U.S. Sen. John Cornyn’s website was asking for visitors’ Social Security numbers, but the “glitch” is ironic

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We’ve all seen a contact form on someone’s website. It usually asks for a name, email and input — it doesn’t usually ask for your Social Security number. But that’s what Senate Majority Whip John Cornyn’s (R-Texas) website was doing Monday, according to the Texas Tribune.

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An error in the system was, for a short time, requiring anyone who wanted to leave a comment on the site to include their Social Security number as part of the submitted information.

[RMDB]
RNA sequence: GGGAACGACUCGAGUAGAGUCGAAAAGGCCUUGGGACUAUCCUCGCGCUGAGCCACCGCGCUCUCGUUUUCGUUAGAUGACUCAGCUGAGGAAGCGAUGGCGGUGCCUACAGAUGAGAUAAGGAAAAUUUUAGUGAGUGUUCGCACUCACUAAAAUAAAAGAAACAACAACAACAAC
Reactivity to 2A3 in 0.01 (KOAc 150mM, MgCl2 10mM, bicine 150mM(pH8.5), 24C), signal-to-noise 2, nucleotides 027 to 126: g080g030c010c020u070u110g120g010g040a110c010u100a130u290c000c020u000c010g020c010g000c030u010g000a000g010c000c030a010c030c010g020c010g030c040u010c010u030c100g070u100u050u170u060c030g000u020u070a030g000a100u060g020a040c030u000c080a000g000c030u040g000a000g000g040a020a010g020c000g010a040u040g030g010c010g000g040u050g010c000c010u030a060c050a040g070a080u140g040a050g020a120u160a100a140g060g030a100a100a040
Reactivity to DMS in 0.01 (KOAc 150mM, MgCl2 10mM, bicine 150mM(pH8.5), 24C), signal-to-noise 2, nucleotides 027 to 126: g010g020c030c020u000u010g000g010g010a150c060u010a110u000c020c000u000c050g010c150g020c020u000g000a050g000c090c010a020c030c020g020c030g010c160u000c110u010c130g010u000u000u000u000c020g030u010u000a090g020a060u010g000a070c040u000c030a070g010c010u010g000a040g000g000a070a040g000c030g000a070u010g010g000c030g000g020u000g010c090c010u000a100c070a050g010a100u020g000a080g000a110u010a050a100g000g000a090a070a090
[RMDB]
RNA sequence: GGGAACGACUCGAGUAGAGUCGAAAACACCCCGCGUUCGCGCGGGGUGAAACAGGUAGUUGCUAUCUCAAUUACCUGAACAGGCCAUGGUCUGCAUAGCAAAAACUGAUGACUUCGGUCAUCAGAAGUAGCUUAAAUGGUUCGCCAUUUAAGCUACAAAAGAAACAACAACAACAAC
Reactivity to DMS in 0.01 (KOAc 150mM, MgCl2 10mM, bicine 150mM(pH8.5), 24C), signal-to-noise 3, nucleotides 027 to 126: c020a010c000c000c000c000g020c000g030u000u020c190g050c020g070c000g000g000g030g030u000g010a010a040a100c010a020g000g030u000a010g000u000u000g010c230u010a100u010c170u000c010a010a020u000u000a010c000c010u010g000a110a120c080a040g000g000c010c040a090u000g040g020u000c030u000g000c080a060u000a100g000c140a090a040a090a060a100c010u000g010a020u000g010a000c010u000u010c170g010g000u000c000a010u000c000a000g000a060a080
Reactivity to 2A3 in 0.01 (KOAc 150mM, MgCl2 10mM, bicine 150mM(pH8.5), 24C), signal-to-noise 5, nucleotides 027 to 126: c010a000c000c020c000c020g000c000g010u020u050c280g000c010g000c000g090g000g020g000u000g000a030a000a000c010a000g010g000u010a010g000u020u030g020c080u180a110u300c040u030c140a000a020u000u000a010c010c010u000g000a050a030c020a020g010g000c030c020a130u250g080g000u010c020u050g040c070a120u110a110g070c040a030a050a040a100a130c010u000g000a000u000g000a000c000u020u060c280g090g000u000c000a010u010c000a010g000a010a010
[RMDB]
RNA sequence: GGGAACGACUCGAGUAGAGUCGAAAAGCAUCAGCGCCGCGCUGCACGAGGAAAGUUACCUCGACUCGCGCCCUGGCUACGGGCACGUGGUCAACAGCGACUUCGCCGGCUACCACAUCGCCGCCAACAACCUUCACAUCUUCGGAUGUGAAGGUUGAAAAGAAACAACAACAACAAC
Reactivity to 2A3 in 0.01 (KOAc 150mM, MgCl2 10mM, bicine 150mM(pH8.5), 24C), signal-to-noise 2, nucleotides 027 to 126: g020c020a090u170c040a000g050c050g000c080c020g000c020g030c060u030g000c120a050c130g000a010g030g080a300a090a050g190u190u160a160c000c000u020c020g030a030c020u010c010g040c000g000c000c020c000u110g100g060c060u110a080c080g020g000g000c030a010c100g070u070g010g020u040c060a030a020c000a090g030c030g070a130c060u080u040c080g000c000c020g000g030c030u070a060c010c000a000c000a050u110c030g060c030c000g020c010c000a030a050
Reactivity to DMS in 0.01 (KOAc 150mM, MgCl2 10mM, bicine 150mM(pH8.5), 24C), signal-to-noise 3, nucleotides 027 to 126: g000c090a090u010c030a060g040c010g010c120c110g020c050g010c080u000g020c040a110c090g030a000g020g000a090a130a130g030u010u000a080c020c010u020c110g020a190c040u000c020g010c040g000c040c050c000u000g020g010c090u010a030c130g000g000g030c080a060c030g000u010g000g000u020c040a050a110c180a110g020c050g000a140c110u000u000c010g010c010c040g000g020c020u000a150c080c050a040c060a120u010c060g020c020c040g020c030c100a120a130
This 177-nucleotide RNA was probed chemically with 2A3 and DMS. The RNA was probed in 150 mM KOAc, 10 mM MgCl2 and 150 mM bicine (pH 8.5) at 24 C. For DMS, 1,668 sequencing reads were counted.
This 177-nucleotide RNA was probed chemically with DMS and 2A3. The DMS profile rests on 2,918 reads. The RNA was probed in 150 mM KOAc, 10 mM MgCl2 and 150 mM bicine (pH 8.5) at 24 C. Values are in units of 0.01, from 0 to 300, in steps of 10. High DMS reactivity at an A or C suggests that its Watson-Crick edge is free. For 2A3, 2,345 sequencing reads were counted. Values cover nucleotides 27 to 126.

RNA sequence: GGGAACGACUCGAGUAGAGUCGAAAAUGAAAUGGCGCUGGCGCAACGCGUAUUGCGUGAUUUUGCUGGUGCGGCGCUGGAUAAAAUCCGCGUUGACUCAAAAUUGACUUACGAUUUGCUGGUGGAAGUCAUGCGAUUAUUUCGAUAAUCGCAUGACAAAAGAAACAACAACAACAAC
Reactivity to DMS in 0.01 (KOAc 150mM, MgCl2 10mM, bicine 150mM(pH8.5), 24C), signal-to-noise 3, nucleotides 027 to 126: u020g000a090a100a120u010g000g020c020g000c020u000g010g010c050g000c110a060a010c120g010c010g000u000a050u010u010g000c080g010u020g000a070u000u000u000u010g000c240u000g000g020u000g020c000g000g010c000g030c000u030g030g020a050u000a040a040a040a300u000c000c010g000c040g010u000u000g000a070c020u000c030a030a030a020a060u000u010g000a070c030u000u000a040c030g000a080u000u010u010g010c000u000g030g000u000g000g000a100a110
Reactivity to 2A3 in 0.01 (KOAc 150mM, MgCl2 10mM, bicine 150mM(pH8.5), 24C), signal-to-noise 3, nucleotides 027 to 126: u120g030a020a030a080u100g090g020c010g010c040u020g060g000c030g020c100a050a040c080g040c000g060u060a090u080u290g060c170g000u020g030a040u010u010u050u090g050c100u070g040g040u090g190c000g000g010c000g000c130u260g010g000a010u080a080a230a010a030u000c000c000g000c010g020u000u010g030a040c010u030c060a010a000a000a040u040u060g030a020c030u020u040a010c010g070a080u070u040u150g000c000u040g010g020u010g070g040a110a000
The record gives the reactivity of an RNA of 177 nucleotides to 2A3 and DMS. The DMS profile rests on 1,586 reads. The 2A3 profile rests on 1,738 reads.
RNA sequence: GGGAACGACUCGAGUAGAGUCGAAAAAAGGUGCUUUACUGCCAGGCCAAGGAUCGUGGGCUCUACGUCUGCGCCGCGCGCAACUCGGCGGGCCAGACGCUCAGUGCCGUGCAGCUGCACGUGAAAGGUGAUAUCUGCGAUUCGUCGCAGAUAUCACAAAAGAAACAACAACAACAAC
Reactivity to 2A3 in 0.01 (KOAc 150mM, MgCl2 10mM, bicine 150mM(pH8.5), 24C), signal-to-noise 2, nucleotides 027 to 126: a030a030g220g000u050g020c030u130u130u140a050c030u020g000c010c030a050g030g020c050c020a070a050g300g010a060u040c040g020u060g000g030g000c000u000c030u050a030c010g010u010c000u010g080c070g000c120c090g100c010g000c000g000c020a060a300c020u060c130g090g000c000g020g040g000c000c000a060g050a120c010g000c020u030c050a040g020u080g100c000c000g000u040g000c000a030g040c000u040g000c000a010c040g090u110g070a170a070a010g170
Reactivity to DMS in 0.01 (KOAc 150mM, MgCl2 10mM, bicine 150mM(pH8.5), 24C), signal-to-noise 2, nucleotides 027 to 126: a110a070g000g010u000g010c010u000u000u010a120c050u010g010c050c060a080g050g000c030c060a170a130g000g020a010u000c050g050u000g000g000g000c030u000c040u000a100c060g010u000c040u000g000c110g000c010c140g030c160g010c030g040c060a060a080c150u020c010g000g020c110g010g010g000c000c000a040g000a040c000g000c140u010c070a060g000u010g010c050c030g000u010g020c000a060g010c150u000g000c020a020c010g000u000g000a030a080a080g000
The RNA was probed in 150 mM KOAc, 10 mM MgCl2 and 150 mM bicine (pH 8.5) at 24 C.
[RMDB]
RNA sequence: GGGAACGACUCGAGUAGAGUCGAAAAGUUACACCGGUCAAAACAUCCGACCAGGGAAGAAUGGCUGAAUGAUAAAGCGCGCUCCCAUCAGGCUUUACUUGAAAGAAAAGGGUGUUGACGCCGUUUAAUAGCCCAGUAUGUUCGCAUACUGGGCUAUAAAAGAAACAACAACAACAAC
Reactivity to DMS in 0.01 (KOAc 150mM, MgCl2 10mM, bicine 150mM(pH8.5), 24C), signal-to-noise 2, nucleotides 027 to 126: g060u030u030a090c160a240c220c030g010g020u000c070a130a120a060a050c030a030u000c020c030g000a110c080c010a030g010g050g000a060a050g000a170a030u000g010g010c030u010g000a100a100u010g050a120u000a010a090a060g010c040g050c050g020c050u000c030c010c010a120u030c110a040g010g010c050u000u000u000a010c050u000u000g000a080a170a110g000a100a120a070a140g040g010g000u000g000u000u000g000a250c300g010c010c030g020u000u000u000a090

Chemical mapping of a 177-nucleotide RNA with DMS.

The glitch is slightly ironic coming from someone who expressed concern for “the privacy of citizens” during the hearing on Russian interference in the 2016 election, and regularly posts things like this on Twitter:

Certain areas of Cornyn’s site do require a Social Security number for things like requesting help from a government office, according to the Texas Tribune, but this glitch put it in the ‘discuss an issue’ box.

“It was an inadvertent glitch and our website vendor has fixed it,” Cornyn’s spokesman Drew Brandewie wrote in an email to the Tribune. As of Tuesday morning, the field requiring a Social Security number was removed from the comments section.

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